This is the first in a series of probably 4 posts where I’m going to discuss my experience running Spirit of the Century at KapCon this year. I’ve already made and circulated for comments the middle two parts. Once I’ve written this introduction and cleaned up those two, I’ll write the third. We’ll see how it goes.
Anyone interested enough in roleplaying to be reading this blog probably has some experience running and playing games at roleplaying conventions. It can be a very rewarding experience, or it can be fraught with difficulties. Usually it will be a mix of both depending on the group and the day. I have run only a few, half dozen or so, adventures at multiple conventions, or in multiple convention-like settings, and I’m perpetually amazed at the gulf that exists between each run through.
No game has been more different in successive runs for me than a TORG-inspired scenario where the characters wake up from their holiday and find themselves in a medieval kingdom instead of Scotland. The first convention group explored the details of their characters, had fun trying to explore the world, and had a moving mass death, trying to return to reality. The second group fished around a bit for an obvious story, and eventually just drifted into some kind of ending. Totally unsatisfying.
The key lesson I took from this was that any old game can be great if the group really pushes themselves to find entertainment, but that unless there is an obvious “way forward” of some kind, other groups will stall. The “way forward” is often characterized as the “tunnel of fun” but I think that multiple-divergent routes work too, provided that there is some or other clear set of options at every stage.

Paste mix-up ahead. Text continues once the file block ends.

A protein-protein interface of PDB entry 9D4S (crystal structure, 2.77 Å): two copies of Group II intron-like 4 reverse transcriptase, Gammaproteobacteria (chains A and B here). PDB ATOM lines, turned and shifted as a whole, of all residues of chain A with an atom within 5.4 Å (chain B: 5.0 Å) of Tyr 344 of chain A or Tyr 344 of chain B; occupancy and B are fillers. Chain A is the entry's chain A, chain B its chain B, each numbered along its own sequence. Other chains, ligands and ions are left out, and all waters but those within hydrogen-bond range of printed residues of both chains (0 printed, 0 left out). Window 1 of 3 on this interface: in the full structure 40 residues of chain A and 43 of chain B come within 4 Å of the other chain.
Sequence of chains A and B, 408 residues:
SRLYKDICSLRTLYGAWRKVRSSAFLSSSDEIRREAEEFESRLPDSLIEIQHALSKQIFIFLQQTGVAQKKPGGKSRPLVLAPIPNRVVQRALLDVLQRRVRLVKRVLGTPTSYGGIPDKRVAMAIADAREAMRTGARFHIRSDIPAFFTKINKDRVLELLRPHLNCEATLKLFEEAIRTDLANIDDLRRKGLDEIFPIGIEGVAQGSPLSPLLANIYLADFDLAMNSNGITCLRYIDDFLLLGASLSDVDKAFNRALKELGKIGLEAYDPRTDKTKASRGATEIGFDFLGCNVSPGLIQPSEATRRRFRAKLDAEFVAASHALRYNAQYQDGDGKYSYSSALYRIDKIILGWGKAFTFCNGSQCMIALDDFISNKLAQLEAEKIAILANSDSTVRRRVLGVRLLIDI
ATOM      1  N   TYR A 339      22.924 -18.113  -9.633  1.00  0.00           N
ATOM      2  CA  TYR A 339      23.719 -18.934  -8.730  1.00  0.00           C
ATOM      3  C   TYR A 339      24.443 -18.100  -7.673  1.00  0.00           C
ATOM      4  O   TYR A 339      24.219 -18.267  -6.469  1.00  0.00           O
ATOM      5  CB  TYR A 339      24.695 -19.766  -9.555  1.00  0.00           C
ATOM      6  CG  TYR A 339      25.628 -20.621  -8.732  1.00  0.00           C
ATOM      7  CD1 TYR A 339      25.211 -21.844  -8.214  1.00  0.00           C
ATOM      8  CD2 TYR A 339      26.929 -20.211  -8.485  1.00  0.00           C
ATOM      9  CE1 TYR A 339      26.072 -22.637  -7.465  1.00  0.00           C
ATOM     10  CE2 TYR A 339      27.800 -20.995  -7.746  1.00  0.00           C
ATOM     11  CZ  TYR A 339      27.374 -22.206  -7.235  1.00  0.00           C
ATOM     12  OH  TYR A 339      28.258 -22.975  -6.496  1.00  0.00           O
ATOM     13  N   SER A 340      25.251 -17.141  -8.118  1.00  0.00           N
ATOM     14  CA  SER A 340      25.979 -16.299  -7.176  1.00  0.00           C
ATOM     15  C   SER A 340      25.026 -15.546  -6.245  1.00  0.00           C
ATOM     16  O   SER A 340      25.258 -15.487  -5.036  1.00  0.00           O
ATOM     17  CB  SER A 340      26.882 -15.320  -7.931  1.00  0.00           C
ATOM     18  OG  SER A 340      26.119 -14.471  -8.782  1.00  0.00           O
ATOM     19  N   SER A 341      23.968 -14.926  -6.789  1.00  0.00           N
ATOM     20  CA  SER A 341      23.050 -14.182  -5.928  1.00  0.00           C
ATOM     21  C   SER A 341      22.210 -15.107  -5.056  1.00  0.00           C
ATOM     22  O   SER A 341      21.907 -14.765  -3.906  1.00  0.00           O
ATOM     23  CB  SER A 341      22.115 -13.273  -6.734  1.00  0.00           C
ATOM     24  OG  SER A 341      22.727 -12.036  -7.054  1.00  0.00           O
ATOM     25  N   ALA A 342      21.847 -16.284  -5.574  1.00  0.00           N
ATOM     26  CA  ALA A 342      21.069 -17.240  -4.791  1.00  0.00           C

Providing a “way forward” is usually easy in adventure-style games. It’s a lot harder in other kinds of games. In The Storm Breaks, my desire for a character-exploration adventure meant that I wanted all of the available “ways forward” to be: talk to one of the other characters. Which is difficult for the GM to prompt, and so I realized that it was naturally a difficult approach unless you can clearly signpost your desire in the game pitch, so people arrive at the game looking for that kind of entertainment.
The other thing you need, I’ve discovered, is a tolerance for “silliest way forward.” I’ve noticed that, more-or-less irrespective of the game, people like playing characters that are “cool”. They want to be better than the average person, more likeable, more powerful. When put into situations where it isn’t obvious that they will be “cooler”, people will usually resort to the backup of “funny.” People can, and will, joke about anything at all, under the grimmest of circumstances. I’ve posted about this before. As a convention GM, you need to build your scenario so that it’s humour-proof: that the scenario still works at some basic level if the PCs aren’t taking it too seriously.
I think perhaps these two forces combine in a weird way to ensure that Horror remains popular, yet frustrating. The monsters powering your Horror story aren’t affected by humour, and nor will they be de-railed by PC apathy. The discordance between a happy-go-lucky PC and their inevitable doom reduces the enjoyment of the purists, but isn’t harmful to story completion.
Given the discussion above, Pulps seem like they should be a sure-fire genre to offer at a convention. They are inherently non-serious, eschewing the moral angst that is the hallmark of their younger brothers: the super heroes, while utilizing their numerous traits of over achievement and pith.
But, I’ve come to realize, the “way forward” in Pulps is often a little random. I always interpreted this as meaning that whatever you try eventually works: you just have to try. But I think that many first-time pulpers don’t know what to try and so do nothing.
Adventure! tried to get around this by using “dramatic editing”, undoubtedly my first brush with “shared narration.” In practical terms, when I was running it, I don’t think it was ever used. And Adventure! leads me on to the basic problem which plagues both pulps and supers: the Super System. Almost universally clunky, detailed, and mechanic heavy… these behemoths really suck the free-flowing and insane action out of the game.
Of course, Supers have been saved by wonderful games like Truth and Justice and With Great Power, and when I finally got around to reading it, after months of Luke raving about it, I hoped Spirit of the Century was that game for pulps.
And for more, I’m afraid, you’ll need to tune in again next time.